Everyone loves skiing and riding and taking a family trip to a ski area is one of the highlights of a lot of families winters. However, there is a lot of work and preparation that goes into the ski trip that goes wholly unnoticed by the excited children! Perhaps the most unnoticed is clothing which, especially for young kids, can make or break a ski vacation. Buying and packing the right combination of clothing and gear is critical to a successful ski trip. As a mom of 12 hard-core little rippers, I would love to share with you my tips for dressing to ensure a great time on the mountain!
Every year at the end of November, our family starts to pull out our winter gear, our snowboarding jackets and pants, base layers, mid-layers, mittens, boots, helmets, etc and every year we find that we need to buy at least a few of the kids new gear, or as luck may have it, Santa finds that a few kids have this essential gear on their list.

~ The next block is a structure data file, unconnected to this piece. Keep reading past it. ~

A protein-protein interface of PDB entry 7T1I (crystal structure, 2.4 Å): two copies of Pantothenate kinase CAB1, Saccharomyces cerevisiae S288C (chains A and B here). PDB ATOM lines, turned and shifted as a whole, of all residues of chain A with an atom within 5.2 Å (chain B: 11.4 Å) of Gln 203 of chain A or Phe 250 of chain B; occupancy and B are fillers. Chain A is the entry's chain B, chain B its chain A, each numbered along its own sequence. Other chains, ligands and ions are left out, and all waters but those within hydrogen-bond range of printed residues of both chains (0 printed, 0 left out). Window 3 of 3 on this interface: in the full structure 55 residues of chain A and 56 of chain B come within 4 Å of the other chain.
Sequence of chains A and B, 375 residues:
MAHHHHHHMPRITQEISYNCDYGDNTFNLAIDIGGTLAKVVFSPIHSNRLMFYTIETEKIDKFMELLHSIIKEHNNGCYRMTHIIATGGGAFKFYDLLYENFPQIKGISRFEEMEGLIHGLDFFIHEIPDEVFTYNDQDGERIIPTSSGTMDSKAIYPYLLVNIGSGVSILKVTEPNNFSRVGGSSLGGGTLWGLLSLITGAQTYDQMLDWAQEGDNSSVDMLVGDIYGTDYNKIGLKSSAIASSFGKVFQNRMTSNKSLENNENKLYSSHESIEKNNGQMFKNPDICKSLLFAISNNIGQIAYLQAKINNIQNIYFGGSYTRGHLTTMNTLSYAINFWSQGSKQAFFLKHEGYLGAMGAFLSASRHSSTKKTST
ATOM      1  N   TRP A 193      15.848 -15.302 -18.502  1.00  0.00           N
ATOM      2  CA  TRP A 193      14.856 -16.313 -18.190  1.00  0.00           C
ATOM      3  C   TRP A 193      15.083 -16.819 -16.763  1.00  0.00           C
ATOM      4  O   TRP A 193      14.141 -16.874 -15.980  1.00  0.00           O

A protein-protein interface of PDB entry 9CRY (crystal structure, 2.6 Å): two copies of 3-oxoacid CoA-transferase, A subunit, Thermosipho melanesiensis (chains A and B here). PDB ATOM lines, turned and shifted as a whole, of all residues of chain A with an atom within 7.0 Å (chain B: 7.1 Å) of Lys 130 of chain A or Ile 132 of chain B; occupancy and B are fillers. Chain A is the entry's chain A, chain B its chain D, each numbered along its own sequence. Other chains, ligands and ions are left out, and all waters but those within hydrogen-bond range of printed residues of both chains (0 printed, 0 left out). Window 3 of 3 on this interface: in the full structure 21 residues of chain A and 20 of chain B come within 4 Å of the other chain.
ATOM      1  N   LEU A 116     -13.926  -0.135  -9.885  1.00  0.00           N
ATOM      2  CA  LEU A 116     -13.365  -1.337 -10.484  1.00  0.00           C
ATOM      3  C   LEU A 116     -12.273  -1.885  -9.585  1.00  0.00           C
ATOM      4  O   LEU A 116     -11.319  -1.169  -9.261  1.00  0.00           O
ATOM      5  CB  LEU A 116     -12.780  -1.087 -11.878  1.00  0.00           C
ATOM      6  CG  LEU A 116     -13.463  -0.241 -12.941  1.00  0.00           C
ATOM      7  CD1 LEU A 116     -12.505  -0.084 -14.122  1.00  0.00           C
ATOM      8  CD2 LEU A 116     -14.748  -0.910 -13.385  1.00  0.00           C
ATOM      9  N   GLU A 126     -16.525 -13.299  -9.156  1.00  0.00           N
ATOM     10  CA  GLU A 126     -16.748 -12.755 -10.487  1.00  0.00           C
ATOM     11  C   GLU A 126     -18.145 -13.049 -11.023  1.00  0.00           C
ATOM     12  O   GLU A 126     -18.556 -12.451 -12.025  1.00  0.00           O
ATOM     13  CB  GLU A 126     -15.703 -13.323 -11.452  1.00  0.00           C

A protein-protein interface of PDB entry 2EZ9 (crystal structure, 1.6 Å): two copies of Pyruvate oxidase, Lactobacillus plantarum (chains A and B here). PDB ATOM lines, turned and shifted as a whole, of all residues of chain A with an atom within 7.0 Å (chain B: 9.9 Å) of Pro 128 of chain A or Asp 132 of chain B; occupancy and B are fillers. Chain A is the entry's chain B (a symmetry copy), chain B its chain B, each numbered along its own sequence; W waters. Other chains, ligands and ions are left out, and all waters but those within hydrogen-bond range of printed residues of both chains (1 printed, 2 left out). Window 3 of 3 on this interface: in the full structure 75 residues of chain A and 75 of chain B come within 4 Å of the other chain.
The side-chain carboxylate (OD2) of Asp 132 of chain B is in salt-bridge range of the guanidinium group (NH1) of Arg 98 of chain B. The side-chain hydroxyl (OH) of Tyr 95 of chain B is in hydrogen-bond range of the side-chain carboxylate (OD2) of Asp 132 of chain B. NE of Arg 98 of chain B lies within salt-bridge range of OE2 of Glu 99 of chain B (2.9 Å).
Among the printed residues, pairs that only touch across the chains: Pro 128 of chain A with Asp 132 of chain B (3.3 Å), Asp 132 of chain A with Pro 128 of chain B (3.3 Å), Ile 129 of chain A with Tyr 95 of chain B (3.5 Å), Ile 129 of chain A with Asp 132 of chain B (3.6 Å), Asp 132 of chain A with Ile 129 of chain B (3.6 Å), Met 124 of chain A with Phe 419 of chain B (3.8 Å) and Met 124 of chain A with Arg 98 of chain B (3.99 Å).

I can tell you that now after 15 years of Colorado winters, I have the dressing of kids to keep them warm while on the mountain down to a science. But this wasn’t always the case; in fact, I had no idea that there was more to it than the obvious.
Ensuring your kids are warm is essential to having a fun family ski or ride vacation. And while it’s not rocket science, there is a system and figuring it out can be the difference between an incredible experience and a miserable, never taking the kids anywhere again experience.
The secret to staying comfortable all day long is to use lots of thin layers that are both warm and moisture wicking so your kiddos stay dry the entire time. This also gives them the option to remove or add layers if they get too hot or cold. There are three different base layer weights. First is the lightweight base layer that is a thin layer that goes next to your skin, worn fairly skin tight to be adequately moisture wicking and for the ability to add additional layers over it. Next is the midweight layer that can be worn in replace of the lightweight layer or as a second layer over the lightweight layer. And, finally, the heavyweight layer is almost always worn over a lighter weight layer and as such are worn loose fitting.
Jackets and Pants